For arsenic hyperaccumulation to occur; firstly, high levels of arsenic must be obtained from the rhizosphere, given that arsenate, the dominant form of arsenic in aerobic soils, has poor mobility like its analogue phosphate. Secondly, once inside the plant, the arsenic must be translocated through the symplast at high concentrations in a manner that does not disrupt cytoplasmic function, given the considerable phytotoxicity of arsenic species (Meharg & Hartley-Whitacker, 2002). Finally, the arsenic is stored at very high concentrations in the fronds. Each of these three phenomena probably requires at least one separate gene, suggesting that hyperaccumulation is under the control of a range of genes.

Given the right selection pressures, other ferns may have evolved arsenic hyperaccumulation. Again, there are statistically different differences in arsenic hyperaccumulation in different fern orders (Fig. 3), suggesting that the selection pressures leading to fern evolution have caused a differential ability to hyperaccumulate arsenic.

Ferns and, in particular, the fern allies Equistum species, are often reported among the flora of mine spoils and mineralized zones, including those rich in arsenic (Wild, 1974; Wong et al., 1999; Kuehnelt et al., 2000; Hozhina et al., 2001; Visoottiviseth et al., 2002). These environments will contain a range of elements generally toxic to plants, such as copper, zinc, silver and lead. The ability to grow in such metalliferous environments may reflect the environment in which progenitors of ferns and their allies evolved, such as around subaerial hot-springs (Rice et al., 1995). This again suggests that the environment in which these plants evolved may still be reflected in their ability to withstand high levels of metals. Why these traits for coping with metaliferous environments have persisted over the time-scale of plant evolution is another matter. Meharg & Cairney, 1999) argue for trees and ericaceous shrubs and their mycorrhizal fungal associates, many of which can constitutively withstand high levels of metals in their rooting environment, regardless of whether the organisms have been collected from metaliferous environments or not, is because of the harsh environments that many of them naturally colonize, such as low pH and waterlogged soils. The redox stresses and high levels of available aluminium, iron and manganese in such habitats may confer resistances to other metals, which have similar modes of phytotoxic action. Thus ferns and allies that have adapted to harsh habitats may have a similar suite of defenses which confer resistances to metals. For example, Equisetum species colonize harsh, nutrient deficient habitats. However, potential general resistance metals cannot explain arsenic hyperaccumulation.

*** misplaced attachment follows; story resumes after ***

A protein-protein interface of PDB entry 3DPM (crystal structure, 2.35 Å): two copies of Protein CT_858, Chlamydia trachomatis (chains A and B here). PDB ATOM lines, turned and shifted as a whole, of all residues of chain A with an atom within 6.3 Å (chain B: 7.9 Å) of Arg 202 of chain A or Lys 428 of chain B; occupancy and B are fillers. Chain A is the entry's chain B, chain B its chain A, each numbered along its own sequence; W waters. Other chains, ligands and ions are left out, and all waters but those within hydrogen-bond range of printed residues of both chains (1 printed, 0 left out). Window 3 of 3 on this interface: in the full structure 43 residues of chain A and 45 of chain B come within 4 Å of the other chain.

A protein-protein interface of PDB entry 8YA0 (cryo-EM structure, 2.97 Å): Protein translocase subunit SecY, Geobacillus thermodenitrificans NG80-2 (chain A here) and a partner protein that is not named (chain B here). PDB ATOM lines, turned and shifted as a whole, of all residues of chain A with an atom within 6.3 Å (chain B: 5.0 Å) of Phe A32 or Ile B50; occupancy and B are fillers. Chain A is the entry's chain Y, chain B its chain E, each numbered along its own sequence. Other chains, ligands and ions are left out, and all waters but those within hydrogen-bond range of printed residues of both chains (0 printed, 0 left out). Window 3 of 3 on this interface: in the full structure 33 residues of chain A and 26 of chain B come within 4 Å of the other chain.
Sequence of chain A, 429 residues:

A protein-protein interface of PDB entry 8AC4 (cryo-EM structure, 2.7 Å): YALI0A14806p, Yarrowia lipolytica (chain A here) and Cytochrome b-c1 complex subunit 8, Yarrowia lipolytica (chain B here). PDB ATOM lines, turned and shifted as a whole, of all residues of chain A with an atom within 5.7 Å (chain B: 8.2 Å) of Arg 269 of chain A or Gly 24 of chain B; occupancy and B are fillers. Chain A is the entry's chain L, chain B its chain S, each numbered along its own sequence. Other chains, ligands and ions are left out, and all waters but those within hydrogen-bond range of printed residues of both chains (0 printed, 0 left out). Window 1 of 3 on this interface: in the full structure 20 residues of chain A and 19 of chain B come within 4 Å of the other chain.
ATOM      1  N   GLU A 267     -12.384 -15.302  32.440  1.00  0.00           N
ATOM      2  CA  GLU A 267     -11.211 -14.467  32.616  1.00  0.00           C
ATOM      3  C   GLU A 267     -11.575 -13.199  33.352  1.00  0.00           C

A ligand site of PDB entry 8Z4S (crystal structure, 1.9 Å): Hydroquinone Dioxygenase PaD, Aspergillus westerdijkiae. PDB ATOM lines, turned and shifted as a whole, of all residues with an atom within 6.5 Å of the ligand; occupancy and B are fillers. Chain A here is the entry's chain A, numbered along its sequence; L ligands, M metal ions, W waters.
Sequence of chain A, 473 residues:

The term hyperaccumulators has been misused for describing plants with high arsenic levels. Visoottiviseth et al. (2002) state that plants adapted to grow on mine spoil soils hyperaccumulate arsenic. The studies they discuss, such as Porter & Peterson (1975) on the arsenic mine spoils of the Tamar valley SW England, concerning sites with percent levels of arsenic in the soil. For a plant to hyperaccumulate a metal, levels in fronds must be higher than in the soils. Studies based on field collection of samples are also open to misinterpretation, particularly on highly contaminated soils, as external contamination of plant tissues cannot be distinguished from internal plant levels (Reeves & Baker, 2000). Contaminated sites are also heterogeneous with respect to soil levels of toxic metals, ranging over orders of magnitude at small spatial scales. Thus identifying if field contaminated plants were growing in a relatively uncontaminated microsite, but have high levels of external shoot contamination through dust particulates is difficult. By screening plants under controlled and standard conditions, as used here, potential artifacts in identifying hyperaccumulators are overcome.

Conclusions

This present study places arsenic hyperaccumulation within the wider context of arsenic accumulation by ferns and their allies. It is the first study to identify Pteris species which do not hyperaccumulate arsenic. It has also identified a phylogenetic basis for arsenic accumulation in ferns, showing that some orders can accumulate more arsenic than others. Arsenic hyperaccumulation was identified as a phenomenon at the extreme range of normal fern. Ferns that exhibit arsenic hyperaccumulation arrived relatively late in terms of fern evolution.

Ancillary